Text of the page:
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Ask The Food Lab: How Much Liquid Should I Use When Braising?

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[Doodle: Robyn Lee; photographs: J. Kenji López-Alt]

How Much Liquid Should I Use for Braising?

Many braising recipes I have seen have been very clear about "the braising liquid not covering the meat completely". Any ideas why this is? Does it matter if it covers it completely or not? If it does matter, why??

—Sent by GreedyPiglet

The very first time I braised a short rib was when I knew that cooking was going to be my life. Up until then I thought of cooking sort of as putting on make-up. You can change the flavors and the colors of foods, but you wouldn't fundamentally change what's underneath. Braising is the opposite: rather than a mere surface treatment for meat, it's a truly magical transformative process.

Braising is a low and slow moist cooking process in which tough cuts of meat high in connective tissue are cooked in liquid until that connective tissue breaks down into gelatin, a protein that will subsequently thicken the braising liquid, giving it a rich, mouth-coating texture.

But how much liquid is ideal? Why would a recipe suggest not covering the meat as it braises? What happens if you just simmer the meat?

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The answer comes down to a few things. First and foremost, you have to remember that there are actually two end products with every braised meat dish: the meat, and the sauce.

When cooking with moist methods like braising or simmering, the texture of the cooked meat is dependent only on the temperature it was cooked at and the time it was held there. This is the case whether you have it completely submerged in water, whether you cook it sous-vide, or whether you simply braise it in a steamy environment under a lid. The inside of a chunk of meat will not know the difference.

The sauce's texture, on the other hand, is directly related to the concentration of dissolved gelatin it contains, and its flavor is dependent on the concentration of various flavorful compounds added by the aromatics you cook in it, the liquid you started with, and from the meat itself.

Basically, the more liquid you start with, the more you're going to have to reduce it at the end in order to achieve the desired mouth-coating texture and rich flavor. Short ribs that are cooked completely submerged in liquid will come out with a thin, watery sauce, while those cooked in just a thin layer of liquid—enough to provide a moist environment under your Dutch oven's lid—will produce a rich, flavorful sauce.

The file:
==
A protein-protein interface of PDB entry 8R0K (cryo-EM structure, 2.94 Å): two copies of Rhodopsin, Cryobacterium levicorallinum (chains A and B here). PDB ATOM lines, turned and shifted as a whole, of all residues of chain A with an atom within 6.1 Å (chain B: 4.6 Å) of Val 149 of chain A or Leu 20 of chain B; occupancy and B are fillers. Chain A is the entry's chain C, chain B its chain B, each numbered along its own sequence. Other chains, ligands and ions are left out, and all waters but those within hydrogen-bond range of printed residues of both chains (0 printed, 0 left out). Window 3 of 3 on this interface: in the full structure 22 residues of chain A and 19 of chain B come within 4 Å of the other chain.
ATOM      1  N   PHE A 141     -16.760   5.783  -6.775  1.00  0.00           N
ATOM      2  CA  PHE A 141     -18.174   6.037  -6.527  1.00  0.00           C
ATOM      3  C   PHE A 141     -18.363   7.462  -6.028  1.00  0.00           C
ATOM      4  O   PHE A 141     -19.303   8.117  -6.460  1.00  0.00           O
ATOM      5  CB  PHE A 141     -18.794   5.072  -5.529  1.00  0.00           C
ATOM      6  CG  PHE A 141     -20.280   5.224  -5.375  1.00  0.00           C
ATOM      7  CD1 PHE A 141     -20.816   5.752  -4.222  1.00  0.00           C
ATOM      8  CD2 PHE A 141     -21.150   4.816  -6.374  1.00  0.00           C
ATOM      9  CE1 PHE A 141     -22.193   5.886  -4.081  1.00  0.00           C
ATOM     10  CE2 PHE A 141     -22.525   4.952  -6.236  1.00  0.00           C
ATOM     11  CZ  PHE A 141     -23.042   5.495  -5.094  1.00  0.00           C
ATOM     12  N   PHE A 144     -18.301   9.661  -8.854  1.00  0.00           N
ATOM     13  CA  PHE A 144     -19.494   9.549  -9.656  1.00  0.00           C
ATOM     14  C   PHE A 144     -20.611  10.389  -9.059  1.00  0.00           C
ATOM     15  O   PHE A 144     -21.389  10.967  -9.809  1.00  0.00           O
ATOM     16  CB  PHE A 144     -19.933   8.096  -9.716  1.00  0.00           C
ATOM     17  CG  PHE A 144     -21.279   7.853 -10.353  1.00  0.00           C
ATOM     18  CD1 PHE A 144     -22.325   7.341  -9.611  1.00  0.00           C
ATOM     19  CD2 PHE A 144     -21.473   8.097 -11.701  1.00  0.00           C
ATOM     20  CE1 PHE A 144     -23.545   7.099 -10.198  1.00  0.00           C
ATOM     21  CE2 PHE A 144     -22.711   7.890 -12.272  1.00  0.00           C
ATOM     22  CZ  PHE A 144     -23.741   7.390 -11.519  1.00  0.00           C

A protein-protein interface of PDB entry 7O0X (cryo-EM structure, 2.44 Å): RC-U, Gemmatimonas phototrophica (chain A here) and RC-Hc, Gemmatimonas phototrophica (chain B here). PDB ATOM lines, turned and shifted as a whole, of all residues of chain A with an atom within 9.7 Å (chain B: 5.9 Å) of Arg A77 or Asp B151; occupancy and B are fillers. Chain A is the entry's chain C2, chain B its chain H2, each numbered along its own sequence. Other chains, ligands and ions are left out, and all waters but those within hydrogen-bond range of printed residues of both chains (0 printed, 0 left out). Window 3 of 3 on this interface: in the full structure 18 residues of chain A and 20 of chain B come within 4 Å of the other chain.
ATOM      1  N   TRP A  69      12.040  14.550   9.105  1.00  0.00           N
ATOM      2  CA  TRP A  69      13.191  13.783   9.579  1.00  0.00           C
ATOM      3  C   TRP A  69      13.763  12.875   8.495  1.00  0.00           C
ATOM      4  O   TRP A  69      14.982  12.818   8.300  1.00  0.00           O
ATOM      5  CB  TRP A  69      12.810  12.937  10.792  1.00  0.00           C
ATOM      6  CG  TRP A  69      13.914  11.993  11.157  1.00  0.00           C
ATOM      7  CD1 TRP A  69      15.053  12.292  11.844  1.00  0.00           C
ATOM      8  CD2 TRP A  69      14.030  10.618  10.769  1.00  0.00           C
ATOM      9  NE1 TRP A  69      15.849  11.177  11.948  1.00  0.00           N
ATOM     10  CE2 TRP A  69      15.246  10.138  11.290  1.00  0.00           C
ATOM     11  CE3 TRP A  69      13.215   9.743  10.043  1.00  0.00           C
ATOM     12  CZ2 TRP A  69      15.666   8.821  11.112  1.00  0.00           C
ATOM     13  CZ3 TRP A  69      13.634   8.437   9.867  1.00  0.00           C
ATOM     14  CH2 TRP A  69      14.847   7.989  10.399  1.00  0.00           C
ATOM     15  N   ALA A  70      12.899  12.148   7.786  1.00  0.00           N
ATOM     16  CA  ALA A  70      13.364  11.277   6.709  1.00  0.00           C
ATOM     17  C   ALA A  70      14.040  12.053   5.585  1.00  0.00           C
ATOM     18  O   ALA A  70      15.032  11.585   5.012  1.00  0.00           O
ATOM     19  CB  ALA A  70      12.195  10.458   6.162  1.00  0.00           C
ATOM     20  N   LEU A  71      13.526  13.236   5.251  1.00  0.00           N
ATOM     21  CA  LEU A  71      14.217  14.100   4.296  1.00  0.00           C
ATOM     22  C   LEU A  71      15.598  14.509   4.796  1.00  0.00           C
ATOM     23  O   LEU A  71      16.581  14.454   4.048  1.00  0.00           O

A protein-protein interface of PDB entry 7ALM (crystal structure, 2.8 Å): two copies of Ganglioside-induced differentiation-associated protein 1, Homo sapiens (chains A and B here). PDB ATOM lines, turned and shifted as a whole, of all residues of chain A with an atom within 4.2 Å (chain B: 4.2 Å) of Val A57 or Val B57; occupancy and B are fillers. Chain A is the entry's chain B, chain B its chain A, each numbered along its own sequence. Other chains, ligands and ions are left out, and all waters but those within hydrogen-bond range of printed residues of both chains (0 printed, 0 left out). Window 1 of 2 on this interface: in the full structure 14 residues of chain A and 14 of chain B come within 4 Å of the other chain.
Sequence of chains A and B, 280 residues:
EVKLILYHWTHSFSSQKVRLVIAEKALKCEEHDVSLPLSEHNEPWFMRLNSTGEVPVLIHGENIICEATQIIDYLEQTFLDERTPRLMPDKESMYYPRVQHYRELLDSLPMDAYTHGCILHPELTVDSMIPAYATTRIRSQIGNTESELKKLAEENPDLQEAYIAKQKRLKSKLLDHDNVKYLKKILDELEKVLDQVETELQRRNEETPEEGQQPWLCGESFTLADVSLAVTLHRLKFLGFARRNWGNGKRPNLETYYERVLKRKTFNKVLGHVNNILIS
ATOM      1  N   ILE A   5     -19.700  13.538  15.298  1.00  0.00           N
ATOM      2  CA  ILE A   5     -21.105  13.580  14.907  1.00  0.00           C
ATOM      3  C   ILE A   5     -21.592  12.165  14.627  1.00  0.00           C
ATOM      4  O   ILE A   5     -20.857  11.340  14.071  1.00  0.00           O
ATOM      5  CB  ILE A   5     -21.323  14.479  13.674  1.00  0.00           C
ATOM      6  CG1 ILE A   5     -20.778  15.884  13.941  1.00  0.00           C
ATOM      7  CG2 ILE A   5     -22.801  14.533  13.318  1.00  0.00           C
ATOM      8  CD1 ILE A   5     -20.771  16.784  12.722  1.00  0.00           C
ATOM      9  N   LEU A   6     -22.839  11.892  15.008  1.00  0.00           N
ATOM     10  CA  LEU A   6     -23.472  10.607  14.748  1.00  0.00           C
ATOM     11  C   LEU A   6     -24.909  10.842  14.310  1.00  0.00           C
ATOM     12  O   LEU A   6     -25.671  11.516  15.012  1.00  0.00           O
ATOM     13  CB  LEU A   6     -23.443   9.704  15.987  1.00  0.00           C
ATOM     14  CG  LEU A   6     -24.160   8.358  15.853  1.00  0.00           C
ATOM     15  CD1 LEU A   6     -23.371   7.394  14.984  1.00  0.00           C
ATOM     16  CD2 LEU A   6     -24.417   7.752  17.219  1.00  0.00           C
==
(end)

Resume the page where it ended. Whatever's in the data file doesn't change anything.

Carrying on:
In restaurants, these sauces are made even more intense by using gelatin-rich veal stock as the base for the braising liquid. That's why your home-cooked short ribs or osso bucco never has quite the same degree of richness as what you get at a fancy restaurant.

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There's another reason you might consider going easy on the braising liquid: extra color.

While it's true that the Maillard reaction—the series of reactions that occur when you sear meat and other protein-rich foods that causes them to turn brown and flavorful—occurs most rapidly at temperatures of several hundred degrees Fahrenheit, they'll still progress at a slower rate even at lower temperatures.

So while browning meat at the beginning of a braise is essential to being that buildup and layering of flavors, you can actually get a good amount of browning on the protruding bits of meat when you braise with only a moderate amount of liquid, which ends up adding a ton of flavor to the finished dish.

So the next time you're filling up that Dutch oven of seared beef chunks with stock for a braise, make sure not to drown the suckers for the best possible final results.

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About the author: J. Kenji Lopez-Alt is the Chief Creative Officer of Serious Eats where he likes to explore the science of home cooking in his weekly column The Food Lab. You can follow him at @thefoodlab on Twitter, or at The Food Lab on Facebook.

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